When he’s not putting together solid-to-amazing bandmates, he can be seen collaborating with the masturbatory Jorn in the soulless Allen-Lande project. There’s also the disaster that is Adrenaline Mob, a band that was terrible to begin with and has only gotten worse with each release.

The 2015 version of mediocre Allen comes in the form of Level 10, a collaboration between Allen and Mat Sinner, as well as various members of the German power metal band Primal Fear. And when I say this is mediocre, I am not exaggerating. This is run-of-the-mill heavy metal with some decent vocals behind it, but it often teeters on the edge of excessive cheese. “All Hope Is Gone,” for example, is a Sonata Arctica ballad in disguise.

The only songs that stood out in a positive way for me were “Demonized” and “When the Nighttime Comes,” both for various riffs that had potential but weren’t explored upon further. “Voice of the Wilderness” has some interesting vocal parts from what might be an outside choir that warrant several more listens. Everything else about this is completely forgettable.

Please, for the love of Krishna, get back to Symphony X.

Overall: This is what I think of when I picture music that I could listen to in the car if the only other option was listening to 107.5 or 106.7. Not familiar with Columbus radio stations? Don’t look them up. 

Rating: 1.0*

Review: Sylosis – Dormant Heart

Location: Reading, England, UK
Released: January 12, 2015
Genre: Melodic Death Metal
Format Reviewed: FLAC
Feature: Global Conquest – Recent Releases

By: Kris Kotlarik

Sylosis is a band I have heard a lot of good things about, but not from. Their fourth album, Dormant Heart, doesn’t do much to change that perception for me.

That sounds harsher than it actually should be taken; I don’t think Sylosis sucks. But they sound too much like Machine HeadArch Enemy, and Insomnium, among other bands that I don’t particularly like. These bands’ footprints are all over this record, and because of that, the good parts are only in bits and pieces. The titular track has a great intro to it, while “Victims and Pawns” and “To Build A Tomb” each have some nice riffs and guitar work that don’t last nearly as long as they should. Most of the other songs don’t develop into anything special and are entirely unremarkable; “Leech,” “Harm,” and “Mercy” come to mind as tracks to avoid.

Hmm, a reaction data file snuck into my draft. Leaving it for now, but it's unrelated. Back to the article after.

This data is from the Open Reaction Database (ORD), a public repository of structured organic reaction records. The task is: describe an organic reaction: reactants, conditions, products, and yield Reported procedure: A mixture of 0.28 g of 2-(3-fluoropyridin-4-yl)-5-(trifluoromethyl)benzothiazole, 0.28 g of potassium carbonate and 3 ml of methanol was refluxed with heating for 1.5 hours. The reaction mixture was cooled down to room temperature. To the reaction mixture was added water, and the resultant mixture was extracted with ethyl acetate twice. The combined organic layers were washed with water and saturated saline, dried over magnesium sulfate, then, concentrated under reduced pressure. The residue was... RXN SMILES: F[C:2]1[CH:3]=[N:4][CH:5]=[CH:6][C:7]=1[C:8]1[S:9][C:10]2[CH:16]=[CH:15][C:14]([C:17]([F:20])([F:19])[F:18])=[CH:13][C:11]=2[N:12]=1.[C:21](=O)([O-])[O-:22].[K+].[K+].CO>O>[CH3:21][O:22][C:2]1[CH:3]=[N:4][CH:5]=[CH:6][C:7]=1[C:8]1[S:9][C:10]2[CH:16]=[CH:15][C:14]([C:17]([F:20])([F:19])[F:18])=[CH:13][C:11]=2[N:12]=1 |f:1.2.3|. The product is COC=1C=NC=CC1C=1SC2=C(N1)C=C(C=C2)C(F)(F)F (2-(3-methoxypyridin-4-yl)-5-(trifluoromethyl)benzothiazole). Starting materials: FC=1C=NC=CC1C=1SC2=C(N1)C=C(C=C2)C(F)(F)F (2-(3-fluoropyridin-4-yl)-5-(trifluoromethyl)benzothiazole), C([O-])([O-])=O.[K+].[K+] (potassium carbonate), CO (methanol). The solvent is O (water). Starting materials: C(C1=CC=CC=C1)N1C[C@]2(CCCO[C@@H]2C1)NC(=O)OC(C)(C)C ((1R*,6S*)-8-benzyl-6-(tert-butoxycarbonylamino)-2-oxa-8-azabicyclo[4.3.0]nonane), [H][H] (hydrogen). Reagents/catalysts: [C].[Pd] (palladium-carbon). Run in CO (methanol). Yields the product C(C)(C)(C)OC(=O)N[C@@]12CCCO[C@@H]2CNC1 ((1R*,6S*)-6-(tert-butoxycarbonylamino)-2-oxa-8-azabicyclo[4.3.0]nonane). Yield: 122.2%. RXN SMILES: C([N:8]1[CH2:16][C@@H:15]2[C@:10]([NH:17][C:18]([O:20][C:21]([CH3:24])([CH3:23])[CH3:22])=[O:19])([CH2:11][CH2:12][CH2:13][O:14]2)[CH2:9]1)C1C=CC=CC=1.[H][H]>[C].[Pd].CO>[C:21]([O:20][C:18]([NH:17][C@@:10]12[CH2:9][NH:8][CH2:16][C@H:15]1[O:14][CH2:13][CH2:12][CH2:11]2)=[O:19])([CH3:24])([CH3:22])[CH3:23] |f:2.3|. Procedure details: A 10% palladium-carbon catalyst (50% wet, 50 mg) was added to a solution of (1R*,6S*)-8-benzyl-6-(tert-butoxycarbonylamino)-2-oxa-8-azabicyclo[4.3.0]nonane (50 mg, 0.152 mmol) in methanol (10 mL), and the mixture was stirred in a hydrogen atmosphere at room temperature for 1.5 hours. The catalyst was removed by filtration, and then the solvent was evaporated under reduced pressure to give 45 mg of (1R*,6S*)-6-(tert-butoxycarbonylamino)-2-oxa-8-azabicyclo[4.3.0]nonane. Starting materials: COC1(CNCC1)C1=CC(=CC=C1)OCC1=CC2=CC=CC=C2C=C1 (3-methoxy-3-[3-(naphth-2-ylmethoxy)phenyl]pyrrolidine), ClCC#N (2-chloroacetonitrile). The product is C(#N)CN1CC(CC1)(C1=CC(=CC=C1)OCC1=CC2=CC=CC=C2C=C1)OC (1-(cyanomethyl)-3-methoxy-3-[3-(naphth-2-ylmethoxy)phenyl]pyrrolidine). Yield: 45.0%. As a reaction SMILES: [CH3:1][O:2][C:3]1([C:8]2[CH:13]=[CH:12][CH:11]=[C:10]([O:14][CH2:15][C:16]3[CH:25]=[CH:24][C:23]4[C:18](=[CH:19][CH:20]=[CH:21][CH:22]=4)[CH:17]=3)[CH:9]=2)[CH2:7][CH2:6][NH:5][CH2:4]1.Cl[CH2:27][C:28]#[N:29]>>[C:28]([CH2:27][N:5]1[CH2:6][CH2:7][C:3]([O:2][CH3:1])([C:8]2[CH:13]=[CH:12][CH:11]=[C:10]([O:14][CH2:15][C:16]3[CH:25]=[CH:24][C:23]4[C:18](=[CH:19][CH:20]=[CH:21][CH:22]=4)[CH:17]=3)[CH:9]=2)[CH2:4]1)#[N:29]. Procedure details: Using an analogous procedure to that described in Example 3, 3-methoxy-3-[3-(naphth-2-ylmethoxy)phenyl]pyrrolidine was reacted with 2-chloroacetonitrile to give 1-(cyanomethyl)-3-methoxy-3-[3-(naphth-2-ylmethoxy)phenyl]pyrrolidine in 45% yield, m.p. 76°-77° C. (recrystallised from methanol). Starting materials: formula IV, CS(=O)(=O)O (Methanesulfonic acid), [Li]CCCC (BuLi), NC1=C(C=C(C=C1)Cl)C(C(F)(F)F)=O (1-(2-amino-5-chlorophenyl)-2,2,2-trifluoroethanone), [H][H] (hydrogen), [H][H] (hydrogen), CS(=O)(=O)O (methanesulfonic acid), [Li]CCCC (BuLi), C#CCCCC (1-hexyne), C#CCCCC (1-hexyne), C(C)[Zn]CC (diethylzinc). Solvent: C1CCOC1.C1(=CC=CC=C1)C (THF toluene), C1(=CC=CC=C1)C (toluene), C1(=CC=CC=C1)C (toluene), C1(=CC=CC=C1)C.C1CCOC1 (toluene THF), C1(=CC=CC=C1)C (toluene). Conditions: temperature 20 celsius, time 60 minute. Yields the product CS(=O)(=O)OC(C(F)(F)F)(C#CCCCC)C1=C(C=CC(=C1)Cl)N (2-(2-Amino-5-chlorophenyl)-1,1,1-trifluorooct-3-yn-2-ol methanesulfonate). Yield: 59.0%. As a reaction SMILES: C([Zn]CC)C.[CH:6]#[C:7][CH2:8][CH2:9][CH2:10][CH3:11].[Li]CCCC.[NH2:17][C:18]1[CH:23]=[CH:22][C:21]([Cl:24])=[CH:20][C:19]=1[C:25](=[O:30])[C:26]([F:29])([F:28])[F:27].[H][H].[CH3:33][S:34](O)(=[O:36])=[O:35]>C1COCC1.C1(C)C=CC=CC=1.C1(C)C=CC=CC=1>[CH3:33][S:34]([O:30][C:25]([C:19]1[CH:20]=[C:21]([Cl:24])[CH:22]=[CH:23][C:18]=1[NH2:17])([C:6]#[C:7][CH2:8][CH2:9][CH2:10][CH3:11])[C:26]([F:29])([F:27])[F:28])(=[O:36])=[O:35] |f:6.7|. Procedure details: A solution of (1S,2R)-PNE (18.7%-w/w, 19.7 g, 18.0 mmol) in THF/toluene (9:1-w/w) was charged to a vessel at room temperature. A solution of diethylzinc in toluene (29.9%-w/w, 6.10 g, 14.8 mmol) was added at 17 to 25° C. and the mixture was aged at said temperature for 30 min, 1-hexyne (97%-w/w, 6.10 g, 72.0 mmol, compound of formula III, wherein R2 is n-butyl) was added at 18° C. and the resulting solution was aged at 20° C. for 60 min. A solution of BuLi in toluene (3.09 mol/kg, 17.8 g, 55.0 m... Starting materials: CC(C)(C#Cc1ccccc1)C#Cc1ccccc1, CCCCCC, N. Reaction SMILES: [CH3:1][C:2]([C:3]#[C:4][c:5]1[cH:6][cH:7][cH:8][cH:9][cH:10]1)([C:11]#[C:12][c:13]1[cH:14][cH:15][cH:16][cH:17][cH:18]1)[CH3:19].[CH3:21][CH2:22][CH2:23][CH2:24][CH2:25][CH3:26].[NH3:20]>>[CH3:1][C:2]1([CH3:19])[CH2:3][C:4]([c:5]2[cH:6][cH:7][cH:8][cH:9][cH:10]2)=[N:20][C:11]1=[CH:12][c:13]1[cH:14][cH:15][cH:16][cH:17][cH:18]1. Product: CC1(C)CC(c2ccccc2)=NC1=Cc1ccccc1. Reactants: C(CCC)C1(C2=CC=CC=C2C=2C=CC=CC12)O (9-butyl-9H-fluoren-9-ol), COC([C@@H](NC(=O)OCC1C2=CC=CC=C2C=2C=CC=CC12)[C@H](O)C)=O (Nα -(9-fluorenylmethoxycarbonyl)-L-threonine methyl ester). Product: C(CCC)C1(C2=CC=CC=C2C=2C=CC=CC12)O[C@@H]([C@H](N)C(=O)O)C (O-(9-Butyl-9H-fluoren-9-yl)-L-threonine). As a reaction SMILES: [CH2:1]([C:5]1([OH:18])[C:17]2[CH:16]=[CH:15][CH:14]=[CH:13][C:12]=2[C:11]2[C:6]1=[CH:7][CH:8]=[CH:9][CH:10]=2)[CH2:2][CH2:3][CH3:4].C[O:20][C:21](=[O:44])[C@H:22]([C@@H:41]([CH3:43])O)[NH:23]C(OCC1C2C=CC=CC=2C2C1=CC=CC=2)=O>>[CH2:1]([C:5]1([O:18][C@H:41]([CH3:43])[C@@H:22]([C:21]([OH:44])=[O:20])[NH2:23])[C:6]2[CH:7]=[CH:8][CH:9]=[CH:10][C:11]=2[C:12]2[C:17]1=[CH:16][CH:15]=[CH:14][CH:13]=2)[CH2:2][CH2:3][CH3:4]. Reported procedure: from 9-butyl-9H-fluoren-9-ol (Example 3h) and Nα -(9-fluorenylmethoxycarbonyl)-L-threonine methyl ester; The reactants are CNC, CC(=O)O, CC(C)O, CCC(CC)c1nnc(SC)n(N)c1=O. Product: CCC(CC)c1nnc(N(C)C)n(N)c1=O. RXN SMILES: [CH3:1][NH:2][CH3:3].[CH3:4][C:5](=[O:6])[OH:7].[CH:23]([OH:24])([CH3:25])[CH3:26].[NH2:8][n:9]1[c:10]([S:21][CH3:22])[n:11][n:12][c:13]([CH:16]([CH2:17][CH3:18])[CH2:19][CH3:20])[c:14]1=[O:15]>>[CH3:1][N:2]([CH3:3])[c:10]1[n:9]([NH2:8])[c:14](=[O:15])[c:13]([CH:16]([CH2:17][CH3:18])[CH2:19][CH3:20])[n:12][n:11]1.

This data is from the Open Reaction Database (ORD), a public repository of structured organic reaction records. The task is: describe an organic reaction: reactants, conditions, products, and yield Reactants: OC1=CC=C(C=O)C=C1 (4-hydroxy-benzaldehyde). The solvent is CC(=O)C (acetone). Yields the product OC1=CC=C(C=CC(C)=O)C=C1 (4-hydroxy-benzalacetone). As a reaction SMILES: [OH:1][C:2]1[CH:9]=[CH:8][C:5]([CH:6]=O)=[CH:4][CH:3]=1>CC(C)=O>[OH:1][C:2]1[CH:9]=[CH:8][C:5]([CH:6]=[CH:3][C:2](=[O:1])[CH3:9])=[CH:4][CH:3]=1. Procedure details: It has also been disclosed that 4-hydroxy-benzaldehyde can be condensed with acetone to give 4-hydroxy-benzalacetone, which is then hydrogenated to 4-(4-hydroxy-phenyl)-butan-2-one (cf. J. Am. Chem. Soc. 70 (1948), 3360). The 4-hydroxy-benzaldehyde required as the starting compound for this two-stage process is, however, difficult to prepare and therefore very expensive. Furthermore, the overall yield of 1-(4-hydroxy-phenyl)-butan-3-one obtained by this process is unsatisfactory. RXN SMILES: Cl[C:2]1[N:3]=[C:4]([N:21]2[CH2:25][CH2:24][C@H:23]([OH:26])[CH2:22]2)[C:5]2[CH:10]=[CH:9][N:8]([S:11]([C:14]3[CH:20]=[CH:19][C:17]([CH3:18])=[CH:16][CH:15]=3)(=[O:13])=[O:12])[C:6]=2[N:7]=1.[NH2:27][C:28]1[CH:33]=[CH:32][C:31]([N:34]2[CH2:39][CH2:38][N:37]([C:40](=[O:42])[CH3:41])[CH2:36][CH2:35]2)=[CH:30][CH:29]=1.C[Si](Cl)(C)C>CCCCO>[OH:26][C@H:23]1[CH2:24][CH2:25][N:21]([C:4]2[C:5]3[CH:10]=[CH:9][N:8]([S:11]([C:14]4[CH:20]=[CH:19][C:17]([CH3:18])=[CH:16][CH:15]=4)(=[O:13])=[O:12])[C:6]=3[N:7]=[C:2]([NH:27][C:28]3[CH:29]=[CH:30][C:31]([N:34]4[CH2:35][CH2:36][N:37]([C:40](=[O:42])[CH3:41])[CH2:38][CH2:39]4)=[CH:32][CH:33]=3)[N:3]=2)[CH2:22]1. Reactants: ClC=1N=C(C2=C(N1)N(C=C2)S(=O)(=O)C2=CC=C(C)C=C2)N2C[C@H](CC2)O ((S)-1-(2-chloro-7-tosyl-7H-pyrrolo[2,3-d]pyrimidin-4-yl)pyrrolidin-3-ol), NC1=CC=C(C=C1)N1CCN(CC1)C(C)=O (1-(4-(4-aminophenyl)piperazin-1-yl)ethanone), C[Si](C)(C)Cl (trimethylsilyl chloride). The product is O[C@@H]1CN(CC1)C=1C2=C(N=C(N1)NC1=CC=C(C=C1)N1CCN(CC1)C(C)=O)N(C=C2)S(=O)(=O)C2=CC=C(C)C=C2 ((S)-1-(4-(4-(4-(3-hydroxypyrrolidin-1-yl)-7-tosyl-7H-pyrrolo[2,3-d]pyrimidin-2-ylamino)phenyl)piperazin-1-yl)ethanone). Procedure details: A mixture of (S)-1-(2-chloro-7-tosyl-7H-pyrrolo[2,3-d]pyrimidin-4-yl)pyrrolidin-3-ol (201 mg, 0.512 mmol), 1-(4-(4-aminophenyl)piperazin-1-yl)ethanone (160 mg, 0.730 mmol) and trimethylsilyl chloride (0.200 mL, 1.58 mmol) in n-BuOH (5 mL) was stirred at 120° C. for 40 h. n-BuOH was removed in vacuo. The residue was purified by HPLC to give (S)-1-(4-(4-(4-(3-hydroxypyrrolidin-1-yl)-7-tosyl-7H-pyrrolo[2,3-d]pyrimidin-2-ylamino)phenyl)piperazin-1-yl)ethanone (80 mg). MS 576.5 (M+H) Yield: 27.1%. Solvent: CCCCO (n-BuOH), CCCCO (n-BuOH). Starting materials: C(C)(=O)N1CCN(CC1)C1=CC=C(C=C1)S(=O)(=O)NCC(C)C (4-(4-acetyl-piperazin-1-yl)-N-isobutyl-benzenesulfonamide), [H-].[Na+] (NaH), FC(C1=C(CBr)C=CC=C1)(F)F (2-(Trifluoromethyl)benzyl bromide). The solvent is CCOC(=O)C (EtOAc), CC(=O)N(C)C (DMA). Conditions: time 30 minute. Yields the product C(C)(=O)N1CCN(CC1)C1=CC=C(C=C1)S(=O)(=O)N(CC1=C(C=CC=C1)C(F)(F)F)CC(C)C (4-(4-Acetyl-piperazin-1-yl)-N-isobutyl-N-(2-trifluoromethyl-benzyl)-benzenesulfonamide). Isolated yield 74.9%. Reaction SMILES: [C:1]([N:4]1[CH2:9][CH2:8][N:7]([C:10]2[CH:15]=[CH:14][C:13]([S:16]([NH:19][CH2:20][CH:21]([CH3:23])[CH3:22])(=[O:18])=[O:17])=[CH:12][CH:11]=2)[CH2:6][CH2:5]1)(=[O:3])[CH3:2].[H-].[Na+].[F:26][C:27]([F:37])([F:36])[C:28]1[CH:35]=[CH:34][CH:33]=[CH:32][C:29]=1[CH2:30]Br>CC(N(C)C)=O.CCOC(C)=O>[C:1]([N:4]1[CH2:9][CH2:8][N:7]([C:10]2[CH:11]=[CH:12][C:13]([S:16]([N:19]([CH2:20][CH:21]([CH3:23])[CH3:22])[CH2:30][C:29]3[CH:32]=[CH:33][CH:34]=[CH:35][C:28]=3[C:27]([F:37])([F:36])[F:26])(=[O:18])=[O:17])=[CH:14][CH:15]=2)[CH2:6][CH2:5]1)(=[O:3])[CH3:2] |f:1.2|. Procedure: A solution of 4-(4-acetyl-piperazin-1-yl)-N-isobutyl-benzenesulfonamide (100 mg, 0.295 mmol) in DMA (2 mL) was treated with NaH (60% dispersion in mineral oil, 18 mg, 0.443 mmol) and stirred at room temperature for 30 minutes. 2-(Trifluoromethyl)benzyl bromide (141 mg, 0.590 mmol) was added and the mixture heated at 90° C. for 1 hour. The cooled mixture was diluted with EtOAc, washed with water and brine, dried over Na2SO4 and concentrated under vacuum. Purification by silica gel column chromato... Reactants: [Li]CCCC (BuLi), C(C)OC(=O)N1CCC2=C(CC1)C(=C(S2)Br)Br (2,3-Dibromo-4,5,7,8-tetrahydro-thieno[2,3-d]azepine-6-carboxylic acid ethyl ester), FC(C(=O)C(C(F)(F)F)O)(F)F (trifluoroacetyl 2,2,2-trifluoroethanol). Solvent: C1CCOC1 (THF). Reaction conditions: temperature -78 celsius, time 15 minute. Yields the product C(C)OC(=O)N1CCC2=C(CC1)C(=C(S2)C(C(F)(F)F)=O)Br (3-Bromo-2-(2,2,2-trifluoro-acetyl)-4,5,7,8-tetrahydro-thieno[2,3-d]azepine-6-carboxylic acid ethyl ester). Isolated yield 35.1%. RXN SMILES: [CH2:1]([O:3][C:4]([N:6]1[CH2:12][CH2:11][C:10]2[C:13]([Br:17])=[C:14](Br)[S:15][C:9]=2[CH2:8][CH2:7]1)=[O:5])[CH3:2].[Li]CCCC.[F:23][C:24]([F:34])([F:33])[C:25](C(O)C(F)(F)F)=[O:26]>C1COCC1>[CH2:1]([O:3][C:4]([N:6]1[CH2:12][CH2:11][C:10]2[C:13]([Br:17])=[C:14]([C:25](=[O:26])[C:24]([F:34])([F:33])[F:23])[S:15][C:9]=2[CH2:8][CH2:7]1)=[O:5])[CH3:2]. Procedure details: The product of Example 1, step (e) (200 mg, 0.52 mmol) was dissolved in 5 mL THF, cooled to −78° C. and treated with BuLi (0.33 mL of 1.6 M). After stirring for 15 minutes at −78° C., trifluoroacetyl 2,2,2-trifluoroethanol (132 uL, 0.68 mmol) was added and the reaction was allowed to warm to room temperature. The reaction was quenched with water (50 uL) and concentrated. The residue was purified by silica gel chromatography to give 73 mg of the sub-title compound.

All that said, the nine-minute “Quiescent” is an all-around good track that is more experimental than anything else on this album, yet still accessible for most metal audiences. It explores the more melodic aspects of their sound and is fairly light in comparison to what the rest of this disc puts in front of it, but reaches a nice fever pitch close to the end on a nice, lengthy crescendo. “Callous Souls” and “Indoctrinated” are also good tracks that sustain a more uptempo, aggressive energy throughout the song.

There are two bonus tracks; “Pillars Erode” is so Machine Head that it’s uncanny, and “Zero” is a cover of Smashing Pumpkins’ original hit. It’s not a good cover, although it did give me inspiration for another death metal karaoke rendition.

Overall: Very average, although “Quiescent” is one of the better tracks to be released recently.

Rating: 2.0*